Several factors have heightened the need for urgent action, among them the recent attacks on women in Germany and elsewhere, which have caused even social liberals and progressives to lose faith in a policy welcoming migrants and to declare that enough is now enough. In addition, migrant numbers have become a potential crisis for fiscal policy and welfare-state financing. Short-term government expenditures to deal with the immediate costs of processing and housing large numbers of recent arrivals arguably amounts to a timely and relevant fiscal stimulus in several EU members. However, it is in the longer-term that potential problems emerge. It is well known that most European countries have a very poor track record (though less so in recent years in the largest destination countries Germany and the United Kingdom) of employing migrants from non-Western backgrounds of the kind now entering Europe.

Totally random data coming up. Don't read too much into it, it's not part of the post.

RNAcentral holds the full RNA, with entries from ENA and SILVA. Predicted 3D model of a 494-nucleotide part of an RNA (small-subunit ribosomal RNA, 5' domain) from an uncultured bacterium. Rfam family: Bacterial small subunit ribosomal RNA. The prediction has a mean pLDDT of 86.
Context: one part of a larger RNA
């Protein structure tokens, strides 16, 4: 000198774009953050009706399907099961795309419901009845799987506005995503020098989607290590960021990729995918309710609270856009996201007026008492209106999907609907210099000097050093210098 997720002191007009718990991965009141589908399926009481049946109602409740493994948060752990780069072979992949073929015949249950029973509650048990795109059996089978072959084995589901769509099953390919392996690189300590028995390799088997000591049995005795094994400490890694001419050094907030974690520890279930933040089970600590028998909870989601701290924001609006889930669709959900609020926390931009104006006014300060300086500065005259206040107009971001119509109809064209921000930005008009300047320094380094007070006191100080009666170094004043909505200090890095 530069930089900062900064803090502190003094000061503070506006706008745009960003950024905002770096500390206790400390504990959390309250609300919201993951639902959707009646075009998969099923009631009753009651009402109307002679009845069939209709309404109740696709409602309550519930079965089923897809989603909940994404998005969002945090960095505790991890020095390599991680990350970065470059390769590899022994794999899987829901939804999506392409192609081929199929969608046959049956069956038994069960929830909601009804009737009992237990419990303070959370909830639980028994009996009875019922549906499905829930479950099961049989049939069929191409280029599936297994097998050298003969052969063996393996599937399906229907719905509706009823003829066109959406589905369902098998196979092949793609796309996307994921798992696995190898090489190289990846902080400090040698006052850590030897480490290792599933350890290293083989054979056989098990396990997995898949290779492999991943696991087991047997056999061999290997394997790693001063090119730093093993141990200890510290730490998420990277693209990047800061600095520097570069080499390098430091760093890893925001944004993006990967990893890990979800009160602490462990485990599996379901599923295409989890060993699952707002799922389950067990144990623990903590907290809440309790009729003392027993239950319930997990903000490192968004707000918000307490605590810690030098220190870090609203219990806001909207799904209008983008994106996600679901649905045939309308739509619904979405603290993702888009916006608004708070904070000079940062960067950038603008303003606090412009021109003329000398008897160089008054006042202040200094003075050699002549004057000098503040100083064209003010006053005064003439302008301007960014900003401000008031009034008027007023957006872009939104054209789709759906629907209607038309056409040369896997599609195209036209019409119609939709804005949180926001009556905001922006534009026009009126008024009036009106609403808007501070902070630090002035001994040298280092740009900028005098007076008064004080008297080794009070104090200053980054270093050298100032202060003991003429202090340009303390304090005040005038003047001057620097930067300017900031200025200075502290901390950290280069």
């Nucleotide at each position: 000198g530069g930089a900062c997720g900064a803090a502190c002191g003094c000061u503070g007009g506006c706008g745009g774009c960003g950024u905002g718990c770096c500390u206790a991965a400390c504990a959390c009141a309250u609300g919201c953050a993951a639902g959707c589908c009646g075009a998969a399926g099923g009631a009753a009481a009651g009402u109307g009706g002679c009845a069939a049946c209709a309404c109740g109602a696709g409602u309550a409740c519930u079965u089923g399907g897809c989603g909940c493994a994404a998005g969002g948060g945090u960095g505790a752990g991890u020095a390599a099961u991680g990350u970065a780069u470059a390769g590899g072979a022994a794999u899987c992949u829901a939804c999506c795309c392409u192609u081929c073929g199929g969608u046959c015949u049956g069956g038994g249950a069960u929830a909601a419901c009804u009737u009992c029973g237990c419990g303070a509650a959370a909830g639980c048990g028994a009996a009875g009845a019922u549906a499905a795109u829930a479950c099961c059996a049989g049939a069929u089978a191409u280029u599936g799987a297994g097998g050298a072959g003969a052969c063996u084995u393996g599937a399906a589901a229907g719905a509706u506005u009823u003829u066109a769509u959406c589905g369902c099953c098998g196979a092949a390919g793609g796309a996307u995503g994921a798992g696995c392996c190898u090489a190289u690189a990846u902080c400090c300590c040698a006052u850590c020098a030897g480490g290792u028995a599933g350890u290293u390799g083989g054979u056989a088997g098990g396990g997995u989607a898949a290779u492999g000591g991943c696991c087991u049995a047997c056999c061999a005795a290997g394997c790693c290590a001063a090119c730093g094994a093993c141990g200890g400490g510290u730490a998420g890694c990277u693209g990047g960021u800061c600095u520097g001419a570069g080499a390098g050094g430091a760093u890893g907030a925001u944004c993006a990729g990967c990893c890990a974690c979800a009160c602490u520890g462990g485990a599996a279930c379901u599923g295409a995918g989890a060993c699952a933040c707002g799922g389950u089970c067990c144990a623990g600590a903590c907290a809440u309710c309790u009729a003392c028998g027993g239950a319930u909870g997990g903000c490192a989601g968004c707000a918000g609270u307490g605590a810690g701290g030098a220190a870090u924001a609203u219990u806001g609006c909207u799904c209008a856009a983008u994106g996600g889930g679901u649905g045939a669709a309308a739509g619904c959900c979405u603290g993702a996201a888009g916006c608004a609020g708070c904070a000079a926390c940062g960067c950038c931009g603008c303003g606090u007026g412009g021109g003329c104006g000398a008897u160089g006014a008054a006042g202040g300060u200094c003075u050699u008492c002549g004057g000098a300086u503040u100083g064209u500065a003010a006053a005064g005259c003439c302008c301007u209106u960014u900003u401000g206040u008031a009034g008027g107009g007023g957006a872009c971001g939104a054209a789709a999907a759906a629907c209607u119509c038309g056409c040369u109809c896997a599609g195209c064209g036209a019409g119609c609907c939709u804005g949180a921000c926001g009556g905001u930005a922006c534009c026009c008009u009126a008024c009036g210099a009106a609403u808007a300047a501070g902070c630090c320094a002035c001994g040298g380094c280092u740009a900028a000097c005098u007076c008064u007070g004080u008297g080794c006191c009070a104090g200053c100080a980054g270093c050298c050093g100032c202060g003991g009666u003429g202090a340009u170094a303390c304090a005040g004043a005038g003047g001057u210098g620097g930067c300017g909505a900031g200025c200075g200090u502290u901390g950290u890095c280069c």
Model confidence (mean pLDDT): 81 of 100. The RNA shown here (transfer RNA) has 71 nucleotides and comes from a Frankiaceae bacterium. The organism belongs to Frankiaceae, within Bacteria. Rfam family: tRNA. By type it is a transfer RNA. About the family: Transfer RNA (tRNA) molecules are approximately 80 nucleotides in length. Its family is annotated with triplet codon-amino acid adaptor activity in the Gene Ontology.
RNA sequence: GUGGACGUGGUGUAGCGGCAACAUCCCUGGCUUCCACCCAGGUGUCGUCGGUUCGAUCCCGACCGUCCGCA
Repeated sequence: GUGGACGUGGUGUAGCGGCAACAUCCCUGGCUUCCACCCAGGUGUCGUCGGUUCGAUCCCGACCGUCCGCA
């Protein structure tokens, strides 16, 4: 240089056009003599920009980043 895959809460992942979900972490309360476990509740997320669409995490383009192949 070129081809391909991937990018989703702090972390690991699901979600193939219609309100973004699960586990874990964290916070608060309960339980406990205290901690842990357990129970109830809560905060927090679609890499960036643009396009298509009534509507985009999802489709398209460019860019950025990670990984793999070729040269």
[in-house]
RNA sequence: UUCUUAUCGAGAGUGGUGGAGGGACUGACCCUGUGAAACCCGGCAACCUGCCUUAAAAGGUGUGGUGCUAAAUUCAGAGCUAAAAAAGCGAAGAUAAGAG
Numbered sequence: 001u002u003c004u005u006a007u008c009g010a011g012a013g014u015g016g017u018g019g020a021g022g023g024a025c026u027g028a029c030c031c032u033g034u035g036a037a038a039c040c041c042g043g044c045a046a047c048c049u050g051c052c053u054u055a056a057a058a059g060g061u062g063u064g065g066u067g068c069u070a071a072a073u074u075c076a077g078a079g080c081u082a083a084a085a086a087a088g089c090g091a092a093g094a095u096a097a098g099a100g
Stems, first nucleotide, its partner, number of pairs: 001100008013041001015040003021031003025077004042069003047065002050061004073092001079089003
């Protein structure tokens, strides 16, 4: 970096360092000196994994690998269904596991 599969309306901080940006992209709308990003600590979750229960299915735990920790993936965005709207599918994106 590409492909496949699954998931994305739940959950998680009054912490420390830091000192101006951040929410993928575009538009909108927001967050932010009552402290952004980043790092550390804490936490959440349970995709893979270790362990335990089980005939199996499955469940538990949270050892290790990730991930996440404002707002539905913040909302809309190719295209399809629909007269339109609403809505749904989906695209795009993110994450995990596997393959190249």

These same countries are also unlikely (sadly) to liberalize their often sclerotic labor markets and enable the significantly larger wage inequality that would facilitate the employment of migrants, who are often less skilled, or at least less fluent and socially aware than natives. Failure to do so runs the grave risk that the many recent migrants will turn into a net long-term fiscal burden. While Europe's economy generally requires more migrant labor to sustain growth in the face of demographic stagnation, immigrants must be gainfully employed to do so. It is far from obvious that this will occur in many European economies.